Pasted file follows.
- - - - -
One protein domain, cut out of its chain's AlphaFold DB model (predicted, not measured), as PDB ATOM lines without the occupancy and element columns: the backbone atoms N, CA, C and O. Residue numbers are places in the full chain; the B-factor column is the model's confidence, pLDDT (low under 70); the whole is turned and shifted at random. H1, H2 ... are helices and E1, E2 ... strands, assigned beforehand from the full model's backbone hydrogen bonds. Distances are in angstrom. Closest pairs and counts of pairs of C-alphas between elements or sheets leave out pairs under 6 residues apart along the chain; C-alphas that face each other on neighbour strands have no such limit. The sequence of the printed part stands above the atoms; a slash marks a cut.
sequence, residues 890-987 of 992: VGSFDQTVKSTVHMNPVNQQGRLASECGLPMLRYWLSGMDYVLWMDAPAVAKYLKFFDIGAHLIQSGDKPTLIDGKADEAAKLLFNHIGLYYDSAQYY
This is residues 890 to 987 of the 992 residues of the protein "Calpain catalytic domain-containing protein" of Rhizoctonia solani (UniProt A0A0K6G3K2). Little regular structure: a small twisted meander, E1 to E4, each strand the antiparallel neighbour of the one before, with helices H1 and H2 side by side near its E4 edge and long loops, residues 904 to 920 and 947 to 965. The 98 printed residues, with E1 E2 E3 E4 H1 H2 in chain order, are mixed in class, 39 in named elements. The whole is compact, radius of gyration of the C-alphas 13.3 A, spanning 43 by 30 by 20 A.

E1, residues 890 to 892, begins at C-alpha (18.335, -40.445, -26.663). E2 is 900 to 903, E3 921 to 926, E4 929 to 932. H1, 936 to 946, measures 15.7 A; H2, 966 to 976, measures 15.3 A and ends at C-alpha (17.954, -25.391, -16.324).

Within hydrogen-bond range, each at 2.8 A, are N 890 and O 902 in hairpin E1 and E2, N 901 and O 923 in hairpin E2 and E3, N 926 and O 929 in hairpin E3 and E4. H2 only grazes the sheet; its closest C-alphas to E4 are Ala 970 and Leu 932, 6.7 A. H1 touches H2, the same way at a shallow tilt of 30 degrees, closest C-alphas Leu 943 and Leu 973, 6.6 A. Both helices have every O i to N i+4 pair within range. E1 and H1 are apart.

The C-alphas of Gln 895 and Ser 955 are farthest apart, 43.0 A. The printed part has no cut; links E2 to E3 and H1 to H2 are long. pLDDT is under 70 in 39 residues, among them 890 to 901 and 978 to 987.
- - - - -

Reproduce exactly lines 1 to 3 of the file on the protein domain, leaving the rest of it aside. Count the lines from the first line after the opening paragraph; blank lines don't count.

sequence, residues 890-987 of 992: VGSFDQTVKSTVHMNPVNQQGRLASECGLPMLRYWLSGMDYVLWMDAPAVAKYLKFFDIGAHLIQSGDKPTLIDGKADEAAKLLFNHIGLYYDSAQYY
This is residues 890 to 987 of the 992 residues of the protein "Calpain catalytic domain-containing protein" of Rhizoctonia solani (UniProt A0A0K6G3K2). Little regular structure: a small twisted meander, E1 to E4, each strand the antiparallel neighbour of the one before, with helices H1 and H2 side by side near its E4 edge and long loops, residues 904 to 920 and 947 to 965. The 98 printed residues, with E1 E2 E3 E4 H1 H2 in chain order, are mixed in class, 39 in named elements. The whole is compact, radius of gyration of the C-alphas 13.3 A, spanning 43 by 30 by 20 A.

E1, residues 890 to 892, begins at C-alpha (18.335, -40.445, -26.663). E2 is 900 to 903, E3 921 to 926, E4 929 to 932. H1, 936 to 946, measures 15.7 A; H2, 966 to 976, measures 15.3 A and ends at C-alpha (17.954, -25.391, -16.324).